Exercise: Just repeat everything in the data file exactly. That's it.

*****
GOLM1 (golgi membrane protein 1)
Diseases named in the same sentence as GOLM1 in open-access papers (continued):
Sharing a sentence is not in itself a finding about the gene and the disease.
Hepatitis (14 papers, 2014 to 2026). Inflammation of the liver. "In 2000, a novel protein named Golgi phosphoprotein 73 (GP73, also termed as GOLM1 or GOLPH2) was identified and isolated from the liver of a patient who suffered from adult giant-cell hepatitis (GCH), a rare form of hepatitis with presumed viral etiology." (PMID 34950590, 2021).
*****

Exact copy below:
GOLM1 (golgi membrane protein 1)
Diseases named in the same sentence as GOLM1 in open-access papers (continued):
Sharing a sentence is not in itself a finding about the gene and the disease.
Hepatitis (14 papers, 2014 to 2026). Inflammation of the liver. "In 2000, a novel protein named Golgi phosphoprotein 73 (GP73, also termed as GOLM1 or GOLPH2) was identified and isolated from the liver of a patient who suffered from adult giant-cell hepatitis (GCH), a rare form of hepatitis with presumed viral etiology." (PMID 34950590, 2021).